Lots of news reports in the last few days, rather a large number of which tell you more about the previous views of the journalist and their editor than about the substance of the news they are reporting on. Which makes this post over on the LSE’s blog, pulling apart some of the details, well worth a read. In particular,
The MAC has chosen to present its results for the whole period (from 1995 to 2010). But if it had chosen instead to separate the two – for example, to look at the period 1995–2008, and then separately at 2008–2010 – the same results would have yielded an ‘association’ between immigration and unemployment in a downturn, but not in periods of economic growth…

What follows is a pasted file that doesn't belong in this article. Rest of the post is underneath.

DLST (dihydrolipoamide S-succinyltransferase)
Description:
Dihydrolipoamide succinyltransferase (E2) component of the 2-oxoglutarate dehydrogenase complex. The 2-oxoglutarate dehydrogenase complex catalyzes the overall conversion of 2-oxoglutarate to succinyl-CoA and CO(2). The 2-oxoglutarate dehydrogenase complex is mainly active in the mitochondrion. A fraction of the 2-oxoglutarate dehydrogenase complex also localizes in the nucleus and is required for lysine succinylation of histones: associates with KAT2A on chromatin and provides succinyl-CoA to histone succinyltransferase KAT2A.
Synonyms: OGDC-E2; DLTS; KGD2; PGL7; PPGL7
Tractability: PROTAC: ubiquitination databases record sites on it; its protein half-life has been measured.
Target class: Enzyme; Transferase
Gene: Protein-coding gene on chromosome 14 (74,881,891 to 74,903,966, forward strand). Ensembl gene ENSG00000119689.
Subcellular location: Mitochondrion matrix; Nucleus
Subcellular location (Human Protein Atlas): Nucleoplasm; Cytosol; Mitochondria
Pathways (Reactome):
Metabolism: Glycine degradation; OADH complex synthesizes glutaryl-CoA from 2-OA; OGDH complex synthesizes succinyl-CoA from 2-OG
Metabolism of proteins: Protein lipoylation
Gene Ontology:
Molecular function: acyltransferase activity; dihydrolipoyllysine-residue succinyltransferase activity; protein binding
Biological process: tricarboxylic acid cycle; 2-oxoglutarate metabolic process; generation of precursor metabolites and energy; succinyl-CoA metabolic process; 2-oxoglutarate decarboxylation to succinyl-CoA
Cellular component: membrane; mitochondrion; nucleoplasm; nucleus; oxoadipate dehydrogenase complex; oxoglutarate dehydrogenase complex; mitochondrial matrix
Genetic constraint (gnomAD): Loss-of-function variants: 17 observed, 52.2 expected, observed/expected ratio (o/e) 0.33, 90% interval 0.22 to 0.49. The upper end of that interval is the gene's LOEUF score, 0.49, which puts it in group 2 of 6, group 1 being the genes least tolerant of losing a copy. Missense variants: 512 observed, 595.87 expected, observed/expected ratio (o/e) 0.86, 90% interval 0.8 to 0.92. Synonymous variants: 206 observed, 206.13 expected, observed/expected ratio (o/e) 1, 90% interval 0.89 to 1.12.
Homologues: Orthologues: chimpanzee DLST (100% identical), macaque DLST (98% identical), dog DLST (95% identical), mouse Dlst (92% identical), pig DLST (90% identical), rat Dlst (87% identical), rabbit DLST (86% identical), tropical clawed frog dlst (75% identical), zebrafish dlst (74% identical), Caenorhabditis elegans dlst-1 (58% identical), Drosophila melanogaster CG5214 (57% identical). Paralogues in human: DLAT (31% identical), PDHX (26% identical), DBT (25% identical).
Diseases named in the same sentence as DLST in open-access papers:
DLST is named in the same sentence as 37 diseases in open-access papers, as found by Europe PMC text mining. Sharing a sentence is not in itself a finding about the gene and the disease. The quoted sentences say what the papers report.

Opponents of immigration should reflect on the finding that any ‘association’ between immigration and lower employment for residents does not last if migrants stay, and on the fact that the MAC find no ‘association’ in relation to EU migrants, despite the fact that the intuitive argument seems to be strongest in relation to eastern European migrants.
You can read the full post here.